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A toolkit for evaluating the linguistic knowledge and transferability of contextual representations. Code for "Linguistic Knowledge and Transferability of Contextual Representations", to appear at NAACL 2019.
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contextual-repr-analysis

A toolkit for evaluating the linguistic knowledge and transferability of contextual word representations. Code for Linguistic Knowledge and Transferability of Contextual Representations, to appear at NAACL 2019.

For a description of the included tasks, see TASKS.md.

Table of Contents

Installation

This project is being developed in Python 3.6, and CI runs the tests in Python 3.6 as well (via TravisCI).

Conda will set up a virtual environment with the exact version of Python used for development along with all the dependencies needed to run the code.

  1. Download and install Conda.

  2. Change your directory to your clone of this repo.

    cd contextual-repr-analysis
  3. Create a Conda environment with Python 3.6 .

    conda create -n contextual_repr_analysis python=3.6
  4. Now activate the Conda environment. You will need to activate the Conda environment in each terminal in which you want to run code from this repo.

    source activate contextual_repr_analysis
  5. Install the required dependencies.

    pip install -r requirements.txt

You should now be able to test your installation with py.test -v. Congratulations!

Getting Started: Evaluating Representations

This section walks through an example of evaluating ELMo on the English Web Treebank (EWT) English POS tagging task.

Step 1. Precomputing the Word Representations

The easiest way to get started with evaluating your representations is to precompute representations for each word in each sentence in the evaluation dataset. In each of the data/ directories, there exists a text file of sentences (newline delimited, and tokens are space-delimited). These are the sentences used during training and evaluation, so getting representations for these should be enough. If you write a new DatasetReader and want to generate these sentences, use the script at ./scripts/get_config_sentences.py (see python ./scripts/get_config_sentences.py -h for more information on usage).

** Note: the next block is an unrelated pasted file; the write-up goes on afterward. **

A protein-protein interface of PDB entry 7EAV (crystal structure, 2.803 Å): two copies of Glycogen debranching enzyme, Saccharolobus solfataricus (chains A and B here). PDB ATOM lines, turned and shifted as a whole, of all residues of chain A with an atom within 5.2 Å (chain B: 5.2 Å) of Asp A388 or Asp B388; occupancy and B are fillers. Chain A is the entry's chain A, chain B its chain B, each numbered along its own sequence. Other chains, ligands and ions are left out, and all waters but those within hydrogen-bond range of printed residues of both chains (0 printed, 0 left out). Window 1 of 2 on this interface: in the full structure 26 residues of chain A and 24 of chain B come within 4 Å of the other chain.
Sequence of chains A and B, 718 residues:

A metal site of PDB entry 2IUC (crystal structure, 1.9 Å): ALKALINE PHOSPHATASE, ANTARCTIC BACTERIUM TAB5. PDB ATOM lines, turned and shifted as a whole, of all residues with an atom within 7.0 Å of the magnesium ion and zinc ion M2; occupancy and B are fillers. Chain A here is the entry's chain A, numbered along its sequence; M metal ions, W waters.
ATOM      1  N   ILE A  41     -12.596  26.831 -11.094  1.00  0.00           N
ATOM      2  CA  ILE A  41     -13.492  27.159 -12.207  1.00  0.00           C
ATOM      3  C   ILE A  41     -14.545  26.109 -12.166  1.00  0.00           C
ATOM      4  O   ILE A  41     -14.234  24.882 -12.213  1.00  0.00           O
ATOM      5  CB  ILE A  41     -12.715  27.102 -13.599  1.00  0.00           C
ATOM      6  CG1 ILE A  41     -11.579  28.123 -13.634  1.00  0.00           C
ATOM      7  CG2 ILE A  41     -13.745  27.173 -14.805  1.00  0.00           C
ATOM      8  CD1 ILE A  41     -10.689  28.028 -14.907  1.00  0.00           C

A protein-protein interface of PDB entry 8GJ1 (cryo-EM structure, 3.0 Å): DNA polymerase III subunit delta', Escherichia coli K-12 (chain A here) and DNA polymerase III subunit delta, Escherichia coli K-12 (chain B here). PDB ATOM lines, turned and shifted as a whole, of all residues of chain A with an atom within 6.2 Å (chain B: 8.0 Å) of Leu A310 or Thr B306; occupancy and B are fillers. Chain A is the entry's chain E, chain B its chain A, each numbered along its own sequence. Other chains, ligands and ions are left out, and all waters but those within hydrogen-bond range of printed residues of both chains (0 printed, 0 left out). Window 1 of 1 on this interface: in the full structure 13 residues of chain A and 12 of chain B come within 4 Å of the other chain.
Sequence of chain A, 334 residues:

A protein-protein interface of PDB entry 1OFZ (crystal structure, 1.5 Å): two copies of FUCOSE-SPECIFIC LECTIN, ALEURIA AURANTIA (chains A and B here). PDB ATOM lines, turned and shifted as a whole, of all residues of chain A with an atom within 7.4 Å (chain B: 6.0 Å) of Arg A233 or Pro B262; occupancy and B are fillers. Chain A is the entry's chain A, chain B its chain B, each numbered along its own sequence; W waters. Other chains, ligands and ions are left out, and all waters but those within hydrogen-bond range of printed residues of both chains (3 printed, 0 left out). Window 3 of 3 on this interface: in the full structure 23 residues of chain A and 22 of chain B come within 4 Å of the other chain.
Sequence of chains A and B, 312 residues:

The format of the HDF5 file should be as follows:

  1. The keys should be numbers (represented as strings), corresponding to line numbers.

  2. The value associated with each key is expected to a numpy array of word representations. Acceptable shapes are (sequence_length, representation_dim) or (num_layers, sequence_length, representation_dim).

  3. Another key, the string value "sentence_to_index", should store a string-serialized JSON dictionary mapping from sentences (the sentences that the representations in the values are calculated from) to string numbers (the other keys of the HDF5 file).

If you have a Dict[str, str] called sentence_to_index and a Dict[str, numpy.ndarray] named vectors containing a mapping from str numbers to vectors (a dictionary with consecutive numbers as keys and numpy arrays as values), you can pass the dictionaries into the following function to produce an HDF5 file with the proper format.